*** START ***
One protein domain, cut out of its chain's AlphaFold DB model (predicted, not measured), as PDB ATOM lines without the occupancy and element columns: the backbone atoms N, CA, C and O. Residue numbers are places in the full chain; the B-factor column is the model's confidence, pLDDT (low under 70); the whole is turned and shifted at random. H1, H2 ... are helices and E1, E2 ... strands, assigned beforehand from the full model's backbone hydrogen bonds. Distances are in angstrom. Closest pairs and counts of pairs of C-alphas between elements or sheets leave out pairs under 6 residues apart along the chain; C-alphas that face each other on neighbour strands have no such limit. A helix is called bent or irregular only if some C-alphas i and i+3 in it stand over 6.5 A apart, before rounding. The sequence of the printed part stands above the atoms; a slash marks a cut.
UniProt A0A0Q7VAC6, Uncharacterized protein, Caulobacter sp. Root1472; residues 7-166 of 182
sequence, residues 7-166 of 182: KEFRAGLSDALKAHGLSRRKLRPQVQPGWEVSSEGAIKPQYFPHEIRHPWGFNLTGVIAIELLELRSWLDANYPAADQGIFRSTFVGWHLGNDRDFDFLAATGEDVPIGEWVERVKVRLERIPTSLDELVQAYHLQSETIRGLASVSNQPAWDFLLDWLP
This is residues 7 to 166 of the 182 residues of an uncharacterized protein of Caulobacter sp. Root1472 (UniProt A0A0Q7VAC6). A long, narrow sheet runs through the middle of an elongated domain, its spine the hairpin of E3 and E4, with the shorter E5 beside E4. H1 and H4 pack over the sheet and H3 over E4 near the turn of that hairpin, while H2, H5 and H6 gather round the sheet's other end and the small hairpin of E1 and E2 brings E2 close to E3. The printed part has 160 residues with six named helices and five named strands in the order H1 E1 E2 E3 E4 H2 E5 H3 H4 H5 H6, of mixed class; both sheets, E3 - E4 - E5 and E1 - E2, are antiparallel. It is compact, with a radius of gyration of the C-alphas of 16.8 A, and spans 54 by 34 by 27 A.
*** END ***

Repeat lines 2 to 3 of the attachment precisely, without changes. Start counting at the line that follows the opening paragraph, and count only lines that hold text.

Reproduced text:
sequence, residues 7-166 of 182: KEFRAGLSDALKAHGLSRRKLRPQVQPGWEVSSEGAIKPQYFPHEIRHPWGFNLTGVIAIELLELRSWLDANYPAADQGIFRSTFVGWHLGNDRDFDFLAATGEDVPIGEWVERVKVRLERIPTSLDELVQAYHLQSETIRGLASVSNQPAWDFLLDWLP
This is residues 7 to 166 of the 182 residues of an uncharacterized protein of Caulobacter sp. Root1472 (UniProt A0A0Q7VAC6). A long, narrow sheet runs through the middle of an elongated domain, its spine the hairpin of E3 and E4, with the shorter E5 beside E4. H1 and H4 pack over the sheet and H3 over E4 near the turn of that hairpin, while H2, H5 and H6 gather round the sheet's other end and the small hairpin of E1 and E2 brings E2 close to E3. The printed part has 160 residues with six named helices and five named strands in the order H1 E1 E2 E3 E4 H2 E5 H3 H4 H5 H6, of mixed class; both sheets, E3 - E4 - E5 and E1 - E2, are antiparallel. It is compact, with a radius of gyration of the C-alphas of 16.8 A, and spans 54 by 34 by 27 A.